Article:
Acta Neuropathologica

, Volume 119, Issue 5, pp 641–649 | Cite as

Association of molecular alterations, including BRAF, with biology and outcome in pilocytic astrocytomas

  • Craig Horbinski
  • Ronald L. Hamilton
  • Yuri Nikiforov
  • Ian F. Pollack
Original Paper


Pilocytic astrocytoma (PA) is the most common glioma in the pediatric population. PAs can exhibit variable behavior that does not always correlate with location. Although oncogenic rearrangements of the BRAF gene have recently been described in PAs, it is not clear whether such alterations have an impact on outcome. An institutional cohort of 147 PAs (118 with outcome data) from both cerebellar and non-cerebellar locations (spine, diencephalon, midbrain, brainstem, and cortex) was utilized in this study. Parameters included quantification of characteristic morphologic variables as well as genes and molecular loci previously shown to be of relevance in high-grade gliomas, including 1p, 9p, 10q, 17p, 19q, and BRAF. Neither 1p, 9p, and 10q nor 19q showed significant association with outcome in PAs, although p16 deletion was more common in PAs of the midbrain, brainstem, and spinal cord. Loss of heterozygosity on 17p13 correlated with increased risk of recurrence in cerebellar tumors. BRAF gene rearrangements were more common in cerebellar tumors than non-cerebellar tumors and associated with classic biphasic histology in the cerebellum. However, clinical outcome was independent of BRAF status. The molecular biology of PAs differs according to location, yet BRAF rearrangements do not appear to produce PAs with different behavior. Nevertheless, such tumors may have altered sensitivity to pathway-specific adjuvant therapy. Additionally, deletion on 17p13 may be an adverse prognostic biomarker in cerebellar tumors.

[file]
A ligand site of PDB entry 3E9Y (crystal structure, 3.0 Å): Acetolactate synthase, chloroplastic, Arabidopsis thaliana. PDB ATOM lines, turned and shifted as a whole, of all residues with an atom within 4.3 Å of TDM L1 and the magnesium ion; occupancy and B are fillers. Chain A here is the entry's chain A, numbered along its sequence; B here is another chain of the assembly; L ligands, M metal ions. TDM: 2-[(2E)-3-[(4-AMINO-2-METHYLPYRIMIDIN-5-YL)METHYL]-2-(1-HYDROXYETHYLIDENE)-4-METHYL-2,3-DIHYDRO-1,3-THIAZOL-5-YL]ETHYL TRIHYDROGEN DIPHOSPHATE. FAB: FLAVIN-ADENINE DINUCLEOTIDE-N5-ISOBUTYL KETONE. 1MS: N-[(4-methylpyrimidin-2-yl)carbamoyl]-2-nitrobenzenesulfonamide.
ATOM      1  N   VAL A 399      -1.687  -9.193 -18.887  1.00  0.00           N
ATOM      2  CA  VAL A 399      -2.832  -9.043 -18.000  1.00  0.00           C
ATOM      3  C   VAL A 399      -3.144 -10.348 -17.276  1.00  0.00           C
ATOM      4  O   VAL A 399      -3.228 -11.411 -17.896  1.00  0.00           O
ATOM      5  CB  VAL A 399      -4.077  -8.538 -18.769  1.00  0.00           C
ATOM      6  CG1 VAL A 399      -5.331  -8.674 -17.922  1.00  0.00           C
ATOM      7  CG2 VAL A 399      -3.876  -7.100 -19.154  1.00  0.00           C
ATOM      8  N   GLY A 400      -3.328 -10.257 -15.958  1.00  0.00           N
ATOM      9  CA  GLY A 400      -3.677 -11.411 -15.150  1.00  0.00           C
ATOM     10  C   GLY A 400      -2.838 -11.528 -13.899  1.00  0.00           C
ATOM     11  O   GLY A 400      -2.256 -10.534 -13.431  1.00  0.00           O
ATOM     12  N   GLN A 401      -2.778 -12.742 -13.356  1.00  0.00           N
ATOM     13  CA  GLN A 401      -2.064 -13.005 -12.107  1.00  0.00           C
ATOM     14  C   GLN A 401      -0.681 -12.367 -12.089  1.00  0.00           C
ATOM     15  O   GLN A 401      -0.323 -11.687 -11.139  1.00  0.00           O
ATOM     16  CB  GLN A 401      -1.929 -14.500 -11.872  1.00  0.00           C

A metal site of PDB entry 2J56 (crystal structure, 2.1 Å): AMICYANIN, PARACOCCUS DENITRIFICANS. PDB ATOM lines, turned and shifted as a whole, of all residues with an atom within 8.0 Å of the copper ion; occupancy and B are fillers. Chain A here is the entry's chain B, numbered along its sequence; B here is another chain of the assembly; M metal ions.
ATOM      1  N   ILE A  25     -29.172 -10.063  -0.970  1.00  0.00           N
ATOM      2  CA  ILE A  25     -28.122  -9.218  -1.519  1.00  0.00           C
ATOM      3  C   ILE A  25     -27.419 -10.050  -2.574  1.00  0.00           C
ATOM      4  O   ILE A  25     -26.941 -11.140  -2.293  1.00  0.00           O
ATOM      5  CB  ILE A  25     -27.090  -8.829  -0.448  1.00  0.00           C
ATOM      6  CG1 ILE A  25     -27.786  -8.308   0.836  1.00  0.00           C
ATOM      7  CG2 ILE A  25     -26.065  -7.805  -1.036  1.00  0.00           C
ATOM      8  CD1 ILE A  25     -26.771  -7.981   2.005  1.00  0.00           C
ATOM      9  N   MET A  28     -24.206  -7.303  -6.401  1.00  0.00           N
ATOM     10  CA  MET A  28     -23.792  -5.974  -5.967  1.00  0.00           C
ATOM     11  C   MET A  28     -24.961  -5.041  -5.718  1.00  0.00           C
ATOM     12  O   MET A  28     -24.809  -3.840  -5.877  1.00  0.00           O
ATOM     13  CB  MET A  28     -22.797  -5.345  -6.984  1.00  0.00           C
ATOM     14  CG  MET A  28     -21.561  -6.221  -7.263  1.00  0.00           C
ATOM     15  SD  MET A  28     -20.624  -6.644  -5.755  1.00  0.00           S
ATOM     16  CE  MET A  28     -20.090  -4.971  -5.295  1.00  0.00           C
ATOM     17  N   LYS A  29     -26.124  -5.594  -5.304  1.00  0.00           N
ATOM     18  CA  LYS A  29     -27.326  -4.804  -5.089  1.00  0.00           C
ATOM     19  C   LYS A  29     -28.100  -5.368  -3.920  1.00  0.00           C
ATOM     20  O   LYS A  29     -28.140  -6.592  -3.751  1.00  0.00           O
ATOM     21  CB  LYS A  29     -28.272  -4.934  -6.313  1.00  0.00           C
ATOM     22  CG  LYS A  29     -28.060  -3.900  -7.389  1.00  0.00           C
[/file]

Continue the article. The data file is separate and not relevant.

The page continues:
Pilocytic astrocytoma BRAF p16 p53 17p 



The authors thank Colleen Lovell and Judy Burnham for their histological expertise; Kathy Cieply, John Salvatore, and Carol Sherer for their assistance in fluorescence in situ hybridization; and Marianne Notaro and Michelle Bisceglia for TMA preparation. This study was funded by a Brain Tumor Society Award from the Pediatric Low Grade Glioma Foundation and NIH R01 NS37704. CH was supported by a Callie Rohr/American Brain Tumor Association Fellowship. Portions of this data were presented at the American Association of Neuropathologists 2009 Annual Meeting in San Antonio, TX.

Conflicts of interest statement

The authors declare that they have no conflict of interest.


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Copyright information

© Springer-Verlag 2009

Authors and Affiliations

  • Craig Horbinski
    • 1
  • Ronald L. Hamilton
    • 2
  • Yuri Nikiforov
    • 2
  • Ian F. Pollack
    • 3
  1. 1.Department of PathologyUniversity of KentuckyLexingtonUSA
  2. 2.Department of PathologyUniversity of PittsburghPittsburghUSA
  3. 3.Department of Pediatric NeurosurgeryChildren’s Hospital of PittsburghPittsburghUSA

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